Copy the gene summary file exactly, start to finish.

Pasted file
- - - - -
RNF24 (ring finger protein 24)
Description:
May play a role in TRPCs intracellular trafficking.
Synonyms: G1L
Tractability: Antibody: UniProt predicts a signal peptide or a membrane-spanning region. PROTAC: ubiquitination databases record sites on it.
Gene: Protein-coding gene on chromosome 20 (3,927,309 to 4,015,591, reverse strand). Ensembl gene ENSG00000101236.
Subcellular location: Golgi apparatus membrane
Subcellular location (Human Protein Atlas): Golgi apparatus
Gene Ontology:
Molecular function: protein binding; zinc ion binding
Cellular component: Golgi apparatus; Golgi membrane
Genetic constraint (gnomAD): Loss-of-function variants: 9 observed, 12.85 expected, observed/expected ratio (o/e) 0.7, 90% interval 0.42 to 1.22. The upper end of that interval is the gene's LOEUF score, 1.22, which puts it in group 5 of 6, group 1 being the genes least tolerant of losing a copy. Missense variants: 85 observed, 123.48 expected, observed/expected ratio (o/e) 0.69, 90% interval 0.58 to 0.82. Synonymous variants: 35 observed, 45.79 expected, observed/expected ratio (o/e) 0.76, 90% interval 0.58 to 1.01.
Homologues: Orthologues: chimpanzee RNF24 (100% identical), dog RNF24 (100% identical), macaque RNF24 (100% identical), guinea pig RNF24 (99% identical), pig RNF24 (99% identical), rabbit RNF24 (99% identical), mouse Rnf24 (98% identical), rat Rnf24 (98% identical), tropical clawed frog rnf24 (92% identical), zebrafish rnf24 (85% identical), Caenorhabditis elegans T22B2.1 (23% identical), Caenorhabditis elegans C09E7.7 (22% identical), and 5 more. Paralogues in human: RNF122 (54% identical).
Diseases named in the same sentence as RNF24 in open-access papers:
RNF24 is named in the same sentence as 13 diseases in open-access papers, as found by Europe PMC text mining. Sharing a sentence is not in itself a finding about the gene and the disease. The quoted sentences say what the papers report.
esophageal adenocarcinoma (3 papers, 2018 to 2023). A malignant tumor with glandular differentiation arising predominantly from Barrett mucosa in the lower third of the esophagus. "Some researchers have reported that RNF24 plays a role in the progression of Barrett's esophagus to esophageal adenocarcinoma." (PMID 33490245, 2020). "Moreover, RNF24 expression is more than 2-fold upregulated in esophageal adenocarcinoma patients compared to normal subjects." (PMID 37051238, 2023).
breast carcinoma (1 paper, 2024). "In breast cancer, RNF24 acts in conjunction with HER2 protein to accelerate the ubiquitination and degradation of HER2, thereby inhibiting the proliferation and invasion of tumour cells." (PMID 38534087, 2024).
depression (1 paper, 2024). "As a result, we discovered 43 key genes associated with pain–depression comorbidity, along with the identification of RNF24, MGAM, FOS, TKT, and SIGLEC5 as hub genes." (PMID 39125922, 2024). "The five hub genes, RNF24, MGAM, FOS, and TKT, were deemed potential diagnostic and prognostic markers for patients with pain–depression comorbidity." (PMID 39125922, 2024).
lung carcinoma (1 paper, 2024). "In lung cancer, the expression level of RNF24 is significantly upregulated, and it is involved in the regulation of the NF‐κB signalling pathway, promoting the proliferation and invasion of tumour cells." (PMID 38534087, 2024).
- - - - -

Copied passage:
RNF24 (ring finger protein 24)
Description:
May play a role in TRPCs intracellular trafficking.
Synonyms: G1L
Tractability: Antibody: UniProt predicts a signal peptide or a membrane-spanning region. PROTAC: ubiquitination databases record sites on it.
Gene: Protein-coding gene on chromosome 20 (3,927,309 to 4,015,591, reverse strand). Ensembl gene ENSG00000101236.
Subcellular location: Golgi apparatus membrane
Subcellular location (Human Protein Atlas): Golgi apparatus
Gene Ontology:
Molecular function: protein binding; zinc ion binding
Cellular component: Golgi apparatus; Golgi membrane
Genetic constraint (gnomAD): Loss-of-function variants: 9 observed, 12.85 expected, observed/expected ratio (o/e) 0.7, 90% interval 0.42 to 1.22. The upper end of that interval is the gene's LOEUF score, 1.22, which puts it in group 5 of 6, group 1 being the genes least tolerant of losing a copy. Missense variants: 85 observed, 123.48 expected, observed/expected ratio (o/e) 0.69, 90% interval 0.58 to 0.82. Synonymous variants: 35 observed, 45.79 expected, observed/expected ratio (o/e) 0.76, 90% interval 0.58 to 1.01.
Homologues: Orthologues: chimpanzee RNF24 (100% identical), dog RNF24 (100% identical), macaque RNF24 (100% identical), guinea pig RNF24 (99% identical), pig RNF24 (99% identical), rabbit RNF24 (99% identical), mouse Rnf24 (98% identical), rat Rnf24 (98% identical), tropical clawed frog rnf24 (92% identical), zebrafish rnf24 (85% identical), Caenorhabditis elegans T22B2.1 (23% identical), Caenorhabditis elegans C09E7.7 (22% identical), and 5 more. Paralogues in human: RNF122 (54% identical).
Diseases named in the same sentence as RNF24 in open-access papers:
RNF24 is named in the same sentence as 13 diseases in open-access papers, as found by Europe PMC text mining. Sharing a sentence is not in itself a finding about the gene and the disease. The quoted sentences say what the papers report.
esophageal adenocarcinoma (3 papers, 2018 to 2023). A malignant tumor with glandular differentiation arising predominantly from Barrett mucosa in the lower third of the esophagus. "Some researchers have reported that RNF24 plays a role in the progression of Barrett's esophagus to esophageal adenocarcinoma." (PMID 33490245, 2020). "Moreover, RNF24 expression is more than 2-fold upregulated in esophageal adenocarcinoma patients compared to normal subjects." (PMID 37051238, 2023).
breast carcinoma (1 paper, 2024). "In breast cancer, RNF24 acts in conjunction with HER2 protein to accelerate the ubiquitination and degradation of HER2, thereby inhibiting the proliferation and invasion of tumour cells." (PMID 38534087, 2024).
depression (1 paper, 2024). "As a result, we discovered 43 key genes associated with pain–depression comorbidity, along with the identification of RNF24, MGAM, FOS, TKT, and SIGLEC5 as hub genes." (PMID 39125922, 2024). "The five hub genes, RNF24, MGAM, FOS, and TKT, were deemed potential diagnostic and prognostic markers for patients with pain–depression comorbidity." (PMID 39125922, 2024).
lung carcinoma (1 paper, 2024). "In lung cancer, the expression level of RNF24 is significantly upregulated, and it is involved in the regulation of the NF‐κB signalling pathway, promoting the proliferation and invasion of tumour cells." (PMID 38534087, 2024).